• YWCA programs for FASD

Supporting families in the community: FASD programs at YWCA Crabtree Corner

Category: 
Community

Being able to share with the group all my problems and triumphs makes me feel stronger. - Dawn, Intergenerational FASD Support Group

According to the 2012 Canadian Community Health Survey, 9.1 out of every 1,000 babies are affected by Fetal Alcohol Spectrum Disorder (FASD), a group of symptoms found in the babies of mothers who drank alcohol while pregnant.

Symptoms can include:

  • brain damage
  • developmental delays
  • physical disabilities, such as motor skill challenges, vision and hearing problems
  • lifelong challenges with learning, memory, attention, problem solving and behavior

YWCA Crabtree Corner Family Resource Centre offers a number of services and supports for families affected by FASD.

Gladys Evoy and Wanda Pelletier are vital to the success of Crabtree’s FASD programs. Not only have they both been part of the Crabtree community for many years, the challenges they’ve overcome in their own lives mirror those faced by many of the centre’s participants. This makes both Gladys and Wanda excellent role models and powerful advocates for families needing support.

FASD support groups

Gladys has been involved with YWCA Crabtree Corner for 13 years, and – with partial funding from Vancouver Coastal Health – runs two support groups for families caring for children with FASD. Using the medicine wheel model during group sessions, she approaches healing from multiple perspectives, including emotional, mental, physical and spiritual, and tries to meet support group participants where they’re at. Topics such as supporting children and grandchildren with FASD, establishing boundaries, expressing affection and dealing with guilt are addressed in the sessions. The groups also take part in outings together, like going swimming in the YWCA Health + Fitness Centre pool.

The FASD grandparents are my other family. I’ve learned quite a lot in our group about this disorder, FASD. It’s a disorder everyone needs to learn about and know about. Thanks to YWCA Crabtree Corner for this awesome group. -- Sharon, Intergenerational FASD Support Group

FASD key support worker program

Wanda first came to YWCA Crabtree Corner 18 years ago, as a single mother new to the city and in need of assistance. Now, with funding from the BC Ministry of Children and Family Development, she’s an FASD key support worker at Crabtree, providing one-to-one support for families with children who have or may be at risk of FASD.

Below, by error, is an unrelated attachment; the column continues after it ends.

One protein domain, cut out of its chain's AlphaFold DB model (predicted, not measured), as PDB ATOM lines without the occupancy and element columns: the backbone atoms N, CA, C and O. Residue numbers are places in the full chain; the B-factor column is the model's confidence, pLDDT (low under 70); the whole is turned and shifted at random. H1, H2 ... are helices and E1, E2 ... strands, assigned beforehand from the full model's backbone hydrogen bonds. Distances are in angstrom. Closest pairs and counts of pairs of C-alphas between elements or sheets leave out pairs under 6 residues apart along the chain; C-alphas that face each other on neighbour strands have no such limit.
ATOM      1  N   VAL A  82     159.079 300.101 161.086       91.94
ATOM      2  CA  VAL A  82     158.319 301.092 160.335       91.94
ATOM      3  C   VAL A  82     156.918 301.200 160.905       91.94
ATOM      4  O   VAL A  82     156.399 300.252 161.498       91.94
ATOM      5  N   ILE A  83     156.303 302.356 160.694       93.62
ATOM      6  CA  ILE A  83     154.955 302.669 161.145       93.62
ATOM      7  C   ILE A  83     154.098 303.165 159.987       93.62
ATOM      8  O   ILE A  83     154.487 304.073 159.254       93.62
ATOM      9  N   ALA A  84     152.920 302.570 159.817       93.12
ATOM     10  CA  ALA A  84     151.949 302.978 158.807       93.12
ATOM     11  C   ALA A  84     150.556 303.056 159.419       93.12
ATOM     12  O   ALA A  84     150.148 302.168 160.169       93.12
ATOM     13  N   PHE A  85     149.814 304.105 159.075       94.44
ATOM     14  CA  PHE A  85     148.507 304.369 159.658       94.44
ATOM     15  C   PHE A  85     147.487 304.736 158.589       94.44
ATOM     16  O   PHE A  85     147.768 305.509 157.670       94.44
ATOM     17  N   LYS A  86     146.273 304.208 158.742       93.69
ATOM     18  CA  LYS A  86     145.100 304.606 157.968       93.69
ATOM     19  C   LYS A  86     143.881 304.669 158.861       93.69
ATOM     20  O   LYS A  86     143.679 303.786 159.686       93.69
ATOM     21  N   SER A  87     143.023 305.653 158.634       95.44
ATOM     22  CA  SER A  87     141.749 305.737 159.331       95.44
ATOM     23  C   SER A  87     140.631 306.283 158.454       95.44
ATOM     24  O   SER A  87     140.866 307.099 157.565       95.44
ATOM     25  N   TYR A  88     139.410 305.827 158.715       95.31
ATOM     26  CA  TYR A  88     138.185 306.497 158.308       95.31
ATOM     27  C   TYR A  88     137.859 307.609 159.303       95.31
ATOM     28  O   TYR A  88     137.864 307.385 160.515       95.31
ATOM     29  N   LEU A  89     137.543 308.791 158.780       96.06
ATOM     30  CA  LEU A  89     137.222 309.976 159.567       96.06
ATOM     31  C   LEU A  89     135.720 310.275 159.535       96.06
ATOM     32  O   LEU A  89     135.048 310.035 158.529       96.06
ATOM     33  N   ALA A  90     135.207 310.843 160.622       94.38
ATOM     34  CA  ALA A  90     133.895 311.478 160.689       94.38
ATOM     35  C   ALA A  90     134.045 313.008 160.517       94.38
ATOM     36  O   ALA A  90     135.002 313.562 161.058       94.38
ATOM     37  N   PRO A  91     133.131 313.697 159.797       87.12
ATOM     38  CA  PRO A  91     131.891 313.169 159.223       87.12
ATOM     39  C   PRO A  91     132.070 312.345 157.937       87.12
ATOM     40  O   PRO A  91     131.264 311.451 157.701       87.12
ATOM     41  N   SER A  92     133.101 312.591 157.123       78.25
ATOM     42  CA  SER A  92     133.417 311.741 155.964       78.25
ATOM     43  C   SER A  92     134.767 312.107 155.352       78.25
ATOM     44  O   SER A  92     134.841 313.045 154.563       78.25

Wanda calls herself  a “community connector,” and works with school administrators and educators, health care providers, government officials, social workers and contacts from other support programs to help affected children experience success rather than frustration.

Working closely with each family enables Wanda to understand their unique needs and connect them to the right resources. Like Gladys, she takes a holistic approach to helping her program participants understand and accept their situations, which often requires talking about a range of issues, from day-to-day life skills, trauma, addiction or healing from abuse.

My Tween and Me

Believing that FASD is both “100% manageable and 100% preventable,” Wanda recently developed an important new program called My Tween and Me, which began running in the fall of 2013. During the eight-week program, a broad discussion of risk factors in the community takes place with families whose children are ages 12 through 17. My Tween and Me contributes to the healing process by providing an open forum for discussion and by equipping families with the information necessary to make healthy choices.



We invite you to support the Marnie Marley FASD Co-Facilitator Fund. This fund gives YWCA Crabtree Corner program participants mentoring experience with the FASD coordinator. The co-facilitators gain conflict resolution and communication skills, build contacts in the community and often remain in the Downtown Eastside to become outreach workers. 

For more information, contact Amy Juschka at ajuschka@ywcavan.org | 604 895 5810